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Report painting Robert Mugabe as hero plows over the victims

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Zimbabwe's President Robert Mugabe attends the 16th African Union summit in Ethiopia's capital Addis Ababa Jan. 30.Reuters

Mussolini got the trains running on time, cynics say in an insensitive dismissal of fascism’s horrors.

In a similar vein, The New York Times applauds the success in Zimbabwe of a few tens of thousands of Robert Mugabe supporters who benefited from the African strongman’s violent evictions of white farmers and their workers in 2000.

The so-called reform left hundreds dead, thousands beaten, tortured or raped, and helped cause widespread misery by accelerating Zimbabwe’s economic collapse.

Yet in a recent Times front-page story, reporter Lydia Polgreen writes that “amid that pain … new farmers overcame early struggles to fare pretty well.”

These “new farmers” were Mugabe thugs, cronies and supporters.

“Why should one white man have all this?” she cites new farmer Stuart Mhavei as saying. “This is Zimbabwe. Black people must come first.”

'The so-called reform left hundreds dead, thousands beaten, tortured or raped, and helped cause widespread misery by accelerating Zimbabwe’s economic collapse.'

The report’s focus would have surely been different had she been in, say, the United States, and one of her interview subjects had said: “This is America. White people must come first.”

The report is about tobacco production by Mugabe’s favored few. Its cheerful headline ­– In Zimbabwe Land Takeover, a Golden Lining – plays off the color of the cash crop's dried leaves.

It describes a 1990’s auction house launched by Roger Boka of Harare, and says a “handful of white farmers” would wait there for their “big checks to be cut.”

Today at the same location, “every single one of them was black,” Polgreen eagerly reports.

Boka’s daughter Rudo, who now runs the auction house, welcomes the change.

“Now it is for everybody. It is a beautiful sight,” Polgreen quotes her as saying.

Polgreen fails to challenge Boka’s use of the word “everybody.” It excludes not only whites, but blacks opposing Mugabe. Throughout the 2008 national elections, the opposition Movement for Democratic Change says pro-Mugabe militia killed at least 86 of its supporters, and forced 200,000 others from their homes.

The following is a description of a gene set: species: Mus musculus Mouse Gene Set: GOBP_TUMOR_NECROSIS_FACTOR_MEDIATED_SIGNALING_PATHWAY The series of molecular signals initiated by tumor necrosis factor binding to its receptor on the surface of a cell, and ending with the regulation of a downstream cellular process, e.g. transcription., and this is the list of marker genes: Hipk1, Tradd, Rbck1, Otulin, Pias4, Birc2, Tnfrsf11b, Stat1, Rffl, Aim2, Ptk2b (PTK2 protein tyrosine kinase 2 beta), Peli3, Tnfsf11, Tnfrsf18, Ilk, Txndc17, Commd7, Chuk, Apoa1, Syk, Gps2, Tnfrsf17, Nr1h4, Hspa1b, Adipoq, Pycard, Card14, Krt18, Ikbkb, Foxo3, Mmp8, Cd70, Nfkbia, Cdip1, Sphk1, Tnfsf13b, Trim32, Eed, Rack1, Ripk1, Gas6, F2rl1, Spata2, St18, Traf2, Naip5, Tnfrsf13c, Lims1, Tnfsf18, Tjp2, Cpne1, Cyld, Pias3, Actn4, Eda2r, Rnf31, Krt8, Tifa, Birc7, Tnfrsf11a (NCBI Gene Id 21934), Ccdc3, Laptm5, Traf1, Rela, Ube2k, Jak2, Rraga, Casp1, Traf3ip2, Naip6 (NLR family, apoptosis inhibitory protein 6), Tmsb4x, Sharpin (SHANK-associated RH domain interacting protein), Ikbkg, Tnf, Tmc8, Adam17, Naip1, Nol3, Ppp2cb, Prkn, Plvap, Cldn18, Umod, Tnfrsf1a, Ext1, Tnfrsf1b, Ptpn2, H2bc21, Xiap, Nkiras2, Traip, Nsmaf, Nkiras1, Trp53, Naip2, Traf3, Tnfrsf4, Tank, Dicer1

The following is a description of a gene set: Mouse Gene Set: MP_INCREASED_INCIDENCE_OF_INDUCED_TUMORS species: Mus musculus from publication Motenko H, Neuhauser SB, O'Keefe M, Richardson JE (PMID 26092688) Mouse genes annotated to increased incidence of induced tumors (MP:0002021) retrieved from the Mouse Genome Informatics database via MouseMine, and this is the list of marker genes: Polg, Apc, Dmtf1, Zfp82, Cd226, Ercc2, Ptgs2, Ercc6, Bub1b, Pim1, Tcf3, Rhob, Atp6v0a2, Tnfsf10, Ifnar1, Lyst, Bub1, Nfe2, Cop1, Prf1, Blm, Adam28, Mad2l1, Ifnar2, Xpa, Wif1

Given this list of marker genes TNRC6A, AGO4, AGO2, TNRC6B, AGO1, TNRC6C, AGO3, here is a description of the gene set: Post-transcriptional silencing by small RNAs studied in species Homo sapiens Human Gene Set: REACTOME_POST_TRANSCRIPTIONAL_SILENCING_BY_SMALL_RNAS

At a human rights conference in New York last fall, self-exiled Zimbabwean political activist Grace Kwinjeh said Mugabe’s ZANU-PF systematically raped to intimidate MDC female members and supporters.

“Patterns that emerge from survivors show that history in Zimbabwe is repeating itself,” she told the “We Have a Dream” gathering staged by UN Watch and others.

Polgreen says 60,000 almost exclusively black farmers now grow tobacco in Zimbabwe, most on small plots, compared to the less than 2,000 mostly white farmers operating larger estates before 2000.

Fine, but the United Nations Development Program said in a 2008 report that the farm invasions caused 1 million people – the vast majority of them black workers and their families – to lose their livelihoods as commercial farming jobs disappeared.

No matter, Polgreen reports the farm invaders and their beneficiaries “made a go of it” and more than tripled tobacco yields from 105 million pounds in 2008 to more than 330 million pounds this year.

She acknowledges there was “hyperinflation, joblessness and hunger” in the wake of the farm invasions.

But it’s only toward the end of the article that she quotes a farmers’ union chief as saying reform could have been achieved without hundreds and thousands of Zimbabweans losing their jobs and without huge economic losses to the country.

It’s also toward the end that she says the personal cost to whites was "immense," highlighting a farmer whose family bought their property after Zimbabwe’s independence from Britain. In other words, not all the dispossessed farmers had benefited from colonial-era preference.

Polgreen’s final paragraphs return to offering statements that help mitigate the illegitimacy of Mugabe’s land grab. To explain how tobacco yields remain well below the peak of 522 million pounds in 2000, she turns to tobacco farming researcher Tendai Murisa, who offers a somewhat Obama-esque theory.

“No one ever argued that this is a more productive form of farming,” Polgreen quotes the researcher as saying. “But does it share wealth more equitably? Does it give people a sense of dignity and ownership? Those things have value, too.”

Isn’t that the gist of what we’re increasingly hearing from the U.S. president?

The report serves to legitimize the Mugabe land confiscations, the accompanying violence, and the subsequent economic catastrophe.

It risks being just as offensive to Mugabe’s victims as the refrain that Mussolini’s alleged train schedule success shows totalitarianism has its good side.

Polgreen says in a blog she will take questions on the issues raised in her report, and pledged to post her responses. She should begin with an apology to the victims of the farm invasions.

Steven Edwards is a United Nations-based writer on international issues. Follow him on Twitter: @stevenmedwards